These ancient stones I've often trod,
A shadow from a distant land,
Estranged alike from man and God
Akin to wind and shifting sand.
The eyes, unfriendly, mark my passing,
Heads turn, wary, to their neighbors,
Whisper tales of Armageddon
As the watchmen grip their sabres.
By many I am called the Raven,
Messenger of storm of strife.
An envoy from a savage land,
I trade with kings in death and life.
Their folk and mine, alike my burden,
Gather arms, prepared for fray,
And peace or slaughter rest upon
The air of words exchanged next day.
I have no quarrel with strange men,
But ride with terror in my train,
Dread ultimatums from abroad
Foretelling news of heroes slain.
I'd pray tomorrow never come
For I fear evil in its wake,
But still the storm-winds drive me on
And soon this night I must forsake.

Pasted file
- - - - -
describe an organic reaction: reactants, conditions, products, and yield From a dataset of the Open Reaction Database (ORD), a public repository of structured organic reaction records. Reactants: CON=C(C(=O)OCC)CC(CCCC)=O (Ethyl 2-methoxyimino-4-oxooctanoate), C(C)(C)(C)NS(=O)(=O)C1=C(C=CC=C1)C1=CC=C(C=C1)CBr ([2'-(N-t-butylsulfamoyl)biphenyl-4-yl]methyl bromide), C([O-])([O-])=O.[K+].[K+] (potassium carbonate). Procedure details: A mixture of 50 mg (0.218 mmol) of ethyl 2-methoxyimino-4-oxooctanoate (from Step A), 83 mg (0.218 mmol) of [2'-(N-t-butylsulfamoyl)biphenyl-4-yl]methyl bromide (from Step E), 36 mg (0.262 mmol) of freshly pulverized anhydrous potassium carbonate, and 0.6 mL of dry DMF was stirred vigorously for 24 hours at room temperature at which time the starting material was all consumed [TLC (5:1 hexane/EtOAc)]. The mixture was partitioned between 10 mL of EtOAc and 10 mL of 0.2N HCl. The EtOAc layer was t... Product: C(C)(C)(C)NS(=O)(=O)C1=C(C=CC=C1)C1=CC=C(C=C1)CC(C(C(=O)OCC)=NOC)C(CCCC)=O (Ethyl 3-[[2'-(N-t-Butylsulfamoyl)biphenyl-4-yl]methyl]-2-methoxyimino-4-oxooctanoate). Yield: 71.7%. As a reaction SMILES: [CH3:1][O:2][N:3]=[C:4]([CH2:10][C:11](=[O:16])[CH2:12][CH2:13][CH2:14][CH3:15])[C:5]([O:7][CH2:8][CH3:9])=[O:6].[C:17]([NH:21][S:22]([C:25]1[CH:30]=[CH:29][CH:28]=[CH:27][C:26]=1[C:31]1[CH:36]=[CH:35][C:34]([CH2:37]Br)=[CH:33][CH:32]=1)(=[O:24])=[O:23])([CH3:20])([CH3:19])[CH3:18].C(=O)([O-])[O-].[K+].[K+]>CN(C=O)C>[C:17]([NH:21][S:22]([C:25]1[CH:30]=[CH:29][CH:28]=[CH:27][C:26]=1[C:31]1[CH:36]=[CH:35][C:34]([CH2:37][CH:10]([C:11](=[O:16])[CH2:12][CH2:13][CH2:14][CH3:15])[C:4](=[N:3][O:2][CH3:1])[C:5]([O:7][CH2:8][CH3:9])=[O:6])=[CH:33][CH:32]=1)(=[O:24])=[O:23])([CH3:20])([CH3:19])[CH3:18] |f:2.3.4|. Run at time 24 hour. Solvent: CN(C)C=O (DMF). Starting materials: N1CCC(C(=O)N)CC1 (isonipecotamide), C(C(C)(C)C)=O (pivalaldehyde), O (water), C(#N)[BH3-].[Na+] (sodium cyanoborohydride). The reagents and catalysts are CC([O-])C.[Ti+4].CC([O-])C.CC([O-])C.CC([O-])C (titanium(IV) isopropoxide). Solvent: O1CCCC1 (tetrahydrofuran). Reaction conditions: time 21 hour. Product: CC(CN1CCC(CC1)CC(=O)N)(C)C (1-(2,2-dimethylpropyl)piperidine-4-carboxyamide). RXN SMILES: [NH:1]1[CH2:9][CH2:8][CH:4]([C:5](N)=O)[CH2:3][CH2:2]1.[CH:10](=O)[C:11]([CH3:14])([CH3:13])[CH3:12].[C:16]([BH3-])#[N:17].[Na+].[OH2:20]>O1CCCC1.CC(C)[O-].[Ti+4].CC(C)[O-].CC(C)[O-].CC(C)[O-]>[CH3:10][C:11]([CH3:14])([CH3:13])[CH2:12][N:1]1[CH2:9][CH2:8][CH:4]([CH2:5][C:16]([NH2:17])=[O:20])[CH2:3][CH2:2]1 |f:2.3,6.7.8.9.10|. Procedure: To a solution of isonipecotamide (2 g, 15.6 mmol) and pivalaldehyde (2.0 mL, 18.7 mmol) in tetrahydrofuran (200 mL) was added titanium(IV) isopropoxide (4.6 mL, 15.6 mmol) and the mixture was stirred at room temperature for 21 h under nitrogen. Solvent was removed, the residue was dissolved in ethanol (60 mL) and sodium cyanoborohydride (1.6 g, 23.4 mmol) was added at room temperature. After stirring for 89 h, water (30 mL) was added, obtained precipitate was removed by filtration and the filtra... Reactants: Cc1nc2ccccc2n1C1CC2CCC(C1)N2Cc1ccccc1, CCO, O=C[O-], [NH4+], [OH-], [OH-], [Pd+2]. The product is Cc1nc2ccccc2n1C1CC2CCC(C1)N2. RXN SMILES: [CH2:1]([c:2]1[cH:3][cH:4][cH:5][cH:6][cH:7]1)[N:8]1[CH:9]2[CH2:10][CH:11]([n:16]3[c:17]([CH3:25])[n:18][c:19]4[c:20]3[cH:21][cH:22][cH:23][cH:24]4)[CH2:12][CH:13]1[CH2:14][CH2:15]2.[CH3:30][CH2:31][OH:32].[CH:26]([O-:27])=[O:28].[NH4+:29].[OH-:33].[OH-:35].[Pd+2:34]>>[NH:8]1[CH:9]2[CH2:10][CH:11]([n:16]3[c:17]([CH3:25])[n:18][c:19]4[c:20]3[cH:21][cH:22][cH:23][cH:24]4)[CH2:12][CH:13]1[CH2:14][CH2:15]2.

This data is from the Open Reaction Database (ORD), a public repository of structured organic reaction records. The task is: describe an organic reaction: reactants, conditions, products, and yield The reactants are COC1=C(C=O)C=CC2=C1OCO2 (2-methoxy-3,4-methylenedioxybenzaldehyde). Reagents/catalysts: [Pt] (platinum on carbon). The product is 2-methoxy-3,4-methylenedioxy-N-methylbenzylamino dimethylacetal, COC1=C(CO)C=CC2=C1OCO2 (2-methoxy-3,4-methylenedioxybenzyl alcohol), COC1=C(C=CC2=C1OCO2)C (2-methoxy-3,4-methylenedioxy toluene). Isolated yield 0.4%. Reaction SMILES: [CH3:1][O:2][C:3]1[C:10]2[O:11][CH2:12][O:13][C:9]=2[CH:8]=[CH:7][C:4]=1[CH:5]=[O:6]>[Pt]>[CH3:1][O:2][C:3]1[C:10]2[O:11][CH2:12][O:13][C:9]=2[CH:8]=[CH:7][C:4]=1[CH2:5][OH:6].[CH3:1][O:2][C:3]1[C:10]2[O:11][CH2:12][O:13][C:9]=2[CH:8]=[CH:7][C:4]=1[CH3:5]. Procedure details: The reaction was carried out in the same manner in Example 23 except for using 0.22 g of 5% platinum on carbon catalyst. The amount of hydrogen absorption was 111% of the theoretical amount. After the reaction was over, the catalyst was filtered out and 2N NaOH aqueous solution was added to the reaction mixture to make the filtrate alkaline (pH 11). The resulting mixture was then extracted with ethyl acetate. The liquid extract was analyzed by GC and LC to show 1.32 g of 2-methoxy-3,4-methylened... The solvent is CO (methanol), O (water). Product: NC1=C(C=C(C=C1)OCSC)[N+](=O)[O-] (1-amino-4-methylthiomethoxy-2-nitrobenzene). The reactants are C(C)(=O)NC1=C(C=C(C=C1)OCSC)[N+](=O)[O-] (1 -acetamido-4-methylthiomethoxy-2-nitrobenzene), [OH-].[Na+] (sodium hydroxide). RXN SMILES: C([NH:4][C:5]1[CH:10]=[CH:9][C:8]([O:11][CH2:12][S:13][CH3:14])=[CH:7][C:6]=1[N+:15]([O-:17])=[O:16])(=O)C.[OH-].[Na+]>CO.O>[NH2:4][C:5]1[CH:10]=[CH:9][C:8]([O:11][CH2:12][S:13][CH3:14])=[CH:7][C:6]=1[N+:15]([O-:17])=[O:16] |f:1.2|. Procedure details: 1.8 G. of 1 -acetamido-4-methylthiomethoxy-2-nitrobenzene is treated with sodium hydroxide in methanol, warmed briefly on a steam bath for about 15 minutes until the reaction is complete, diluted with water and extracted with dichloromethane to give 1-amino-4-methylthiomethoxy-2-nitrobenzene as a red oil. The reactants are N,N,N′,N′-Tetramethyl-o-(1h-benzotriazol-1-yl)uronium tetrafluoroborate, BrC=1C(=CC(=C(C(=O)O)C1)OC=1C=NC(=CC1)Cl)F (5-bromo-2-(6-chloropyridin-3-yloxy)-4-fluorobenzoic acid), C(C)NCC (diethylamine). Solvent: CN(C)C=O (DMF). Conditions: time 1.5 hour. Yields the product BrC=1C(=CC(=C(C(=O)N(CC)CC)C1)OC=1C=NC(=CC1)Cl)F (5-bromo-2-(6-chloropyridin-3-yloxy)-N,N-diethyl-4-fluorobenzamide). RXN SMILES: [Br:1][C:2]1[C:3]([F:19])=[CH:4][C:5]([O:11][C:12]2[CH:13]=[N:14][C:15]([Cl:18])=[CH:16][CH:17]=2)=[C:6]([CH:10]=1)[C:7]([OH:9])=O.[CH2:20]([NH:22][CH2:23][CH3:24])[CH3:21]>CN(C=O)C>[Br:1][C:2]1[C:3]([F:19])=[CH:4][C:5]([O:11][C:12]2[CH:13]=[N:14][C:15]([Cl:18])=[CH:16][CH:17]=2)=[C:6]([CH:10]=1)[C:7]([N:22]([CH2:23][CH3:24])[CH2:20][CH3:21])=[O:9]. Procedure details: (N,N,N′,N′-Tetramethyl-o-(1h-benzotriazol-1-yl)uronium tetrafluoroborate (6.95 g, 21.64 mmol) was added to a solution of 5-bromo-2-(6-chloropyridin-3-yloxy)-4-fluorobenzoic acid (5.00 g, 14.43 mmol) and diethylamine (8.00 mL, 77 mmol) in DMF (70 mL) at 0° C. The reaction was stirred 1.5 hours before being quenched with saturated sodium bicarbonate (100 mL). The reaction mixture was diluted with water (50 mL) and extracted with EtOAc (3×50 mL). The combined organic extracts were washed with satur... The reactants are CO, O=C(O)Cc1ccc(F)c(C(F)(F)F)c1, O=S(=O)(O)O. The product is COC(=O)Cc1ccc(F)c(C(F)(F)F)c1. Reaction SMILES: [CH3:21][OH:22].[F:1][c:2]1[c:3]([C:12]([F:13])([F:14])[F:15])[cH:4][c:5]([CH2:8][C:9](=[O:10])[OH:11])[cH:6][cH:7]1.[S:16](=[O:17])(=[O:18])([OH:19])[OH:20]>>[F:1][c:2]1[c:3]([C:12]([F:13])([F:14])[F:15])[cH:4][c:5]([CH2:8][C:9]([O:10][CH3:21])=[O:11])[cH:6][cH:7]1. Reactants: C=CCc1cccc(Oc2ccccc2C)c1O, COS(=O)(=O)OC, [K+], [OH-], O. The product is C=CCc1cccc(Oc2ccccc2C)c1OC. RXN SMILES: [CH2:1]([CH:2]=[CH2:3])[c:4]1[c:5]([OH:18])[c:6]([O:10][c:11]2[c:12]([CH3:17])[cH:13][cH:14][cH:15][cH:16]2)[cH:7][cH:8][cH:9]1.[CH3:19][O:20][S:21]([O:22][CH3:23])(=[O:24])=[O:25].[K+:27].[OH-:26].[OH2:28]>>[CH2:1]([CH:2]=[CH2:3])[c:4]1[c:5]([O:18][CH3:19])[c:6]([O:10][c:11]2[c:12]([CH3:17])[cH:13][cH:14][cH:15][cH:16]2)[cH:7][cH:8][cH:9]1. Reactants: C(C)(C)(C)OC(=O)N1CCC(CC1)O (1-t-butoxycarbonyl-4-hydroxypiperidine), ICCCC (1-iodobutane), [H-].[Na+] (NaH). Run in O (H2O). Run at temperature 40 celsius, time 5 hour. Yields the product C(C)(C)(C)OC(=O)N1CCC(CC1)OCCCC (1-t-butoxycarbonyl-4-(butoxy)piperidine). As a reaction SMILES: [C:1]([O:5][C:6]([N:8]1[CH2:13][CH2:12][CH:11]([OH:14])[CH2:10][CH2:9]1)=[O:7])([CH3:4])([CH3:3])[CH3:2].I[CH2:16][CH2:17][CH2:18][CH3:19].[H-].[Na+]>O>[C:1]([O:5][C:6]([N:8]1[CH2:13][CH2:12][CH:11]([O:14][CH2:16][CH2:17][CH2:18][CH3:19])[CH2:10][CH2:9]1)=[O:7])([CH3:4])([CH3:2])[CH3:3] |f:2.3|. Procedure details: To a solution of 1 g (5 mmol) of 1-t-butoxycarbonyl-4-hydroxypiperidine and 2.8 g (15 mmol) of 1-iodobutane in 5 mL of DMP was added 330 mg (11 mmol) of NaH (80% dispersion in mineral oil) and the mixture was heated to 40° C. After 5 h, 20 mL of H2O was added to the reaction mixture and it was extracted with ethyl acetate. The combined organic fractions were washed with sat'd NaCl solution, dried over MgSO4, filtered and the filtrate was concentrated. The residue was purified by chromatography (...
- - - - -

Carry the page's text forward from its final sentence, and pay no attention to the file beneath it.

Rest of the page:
It is a cold night, dark and squalid;
Angry rain snaps at my brow.
And winds beat heavy on my cloak,
Shriek for my death, and yet somehow
The storm brings me a kind of solace,
Familiar knowledge of a foe
I've faced and weathered countless times,
Whose nature I grasped long ago.
Not so, the enemy ahead,
Who waits for all but longs for me.
It fills me with unyielding dread,
The destination I foresee.
And yet I do not wish to linger,
Here among these cowering men,
Nor in my homeland. Rather, on
The road which never knows its end.
George Chadderdon © 1994